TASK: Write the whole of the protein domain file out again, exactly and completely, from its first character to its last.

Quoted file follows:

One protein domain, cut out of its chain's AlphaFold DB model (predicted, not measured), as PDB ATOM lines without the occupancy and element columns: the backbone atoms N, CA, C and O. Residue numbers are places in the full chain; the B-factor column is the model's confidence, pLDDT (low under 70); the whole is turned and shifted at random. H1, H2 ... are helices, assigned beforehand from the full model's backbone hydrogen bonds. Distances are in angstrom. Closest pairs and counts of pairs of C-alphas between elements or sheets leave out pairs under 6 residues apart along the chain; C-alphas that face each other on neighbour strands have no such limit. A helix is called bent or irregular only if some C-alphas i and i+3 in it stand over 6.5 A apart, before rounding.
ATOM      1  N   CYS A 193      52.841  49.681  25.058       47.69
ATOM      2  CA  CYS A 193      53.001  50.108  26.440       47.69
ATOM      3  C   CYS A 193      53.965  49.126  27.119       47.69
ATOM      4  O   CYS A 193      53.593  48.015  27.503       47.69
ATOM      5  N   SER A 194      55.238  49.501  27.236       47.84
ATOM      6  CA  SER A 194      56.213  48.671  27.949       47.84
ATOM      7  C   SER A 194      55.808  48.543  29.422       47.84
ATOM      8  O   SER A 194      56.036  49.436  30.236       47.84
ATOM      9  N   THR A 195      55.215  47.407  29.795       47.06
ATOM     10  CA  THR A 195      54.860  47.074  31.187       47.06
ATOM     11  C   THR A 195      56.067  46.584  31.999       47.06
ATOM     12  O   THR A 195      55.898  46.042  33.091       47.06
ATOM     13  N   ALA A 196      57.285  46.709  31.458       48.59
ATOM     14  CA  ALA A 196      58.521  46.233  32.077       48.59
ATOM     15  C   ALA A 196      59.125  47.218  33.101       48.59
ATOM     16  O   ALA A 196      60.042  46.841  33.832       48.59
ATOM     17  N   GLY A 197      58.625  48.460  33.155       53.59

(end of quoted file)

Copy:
One protein domain, cut out of its chain's AlphaFold DB model (predicted, not measured), as PDB ATOM lines without the occupancy and element columns: the backbone atoms N, CA, C and O. Residue numbers are places in the full chain; the B-factor column is the model's confidence, pLDDT (low under 70); the whole is turned and shifted at random. H1, H2 ... are helices, assigned beforehand from the full model's backbone hydrogen bonds. Distances are in angstrom. Closest pairs and counts of pairs of C-alphas between elements or sheets leave out pairs under 6 residues apart along the chain; C-alphas that face each other on neighbour strands have no such limit. A helix is called bent or irregular only if some C-alphas i and i+3 in it stand over 6.5 A apart, before rounding.
ATOM      1  N   CYS A 193      52.841  49.681  25.058       47.69
ATOM      2  CA  CYS A 193      53.001  50.108  26.440       47.69
ATOM      3  C   CYS A 193      53.965  49.126  27.119       47.69
ATOM      4  O   CYS A 193      53.593  48.015  27.503       47.69
ATOM      5  N   SER A 194      55.238  49.501  27.236       47.84
ATOM      6  CA  SER A 194      56.213  48.671  27.949       47.84
ATOM      7  C   SER A 194      55.808  48.543  29.422       47.84
ATOM      8  O   SER A 194      56.036  49.436  30.236       47.84
ATOM      9  N   THR A 195      55.215  47.407  29.795       47.06
ATOM     10  CA  THR A 195      54.860  47.074  31.187       47.06
ATOM     11  C   THR A 195      56.067  46.584  31.999       47.06
ATOM     12  O   THR A 195      55.898  46.042  33.091       47.06
ATOM     13  N   ALA A 196      57.285  46.709  31.458       48.59
ATOM     14  CA  ALA A 196      58.521  46.233  32.077       48.59
ATOM     15  C   ALA A 196      59.125  47.218  33.101       48.59
ATOM     16  O   ALA A 196      60.042  46.841  33.832       48.59
ATOM     17  N   GLY A 197      58.625  48.460  33.155       53.59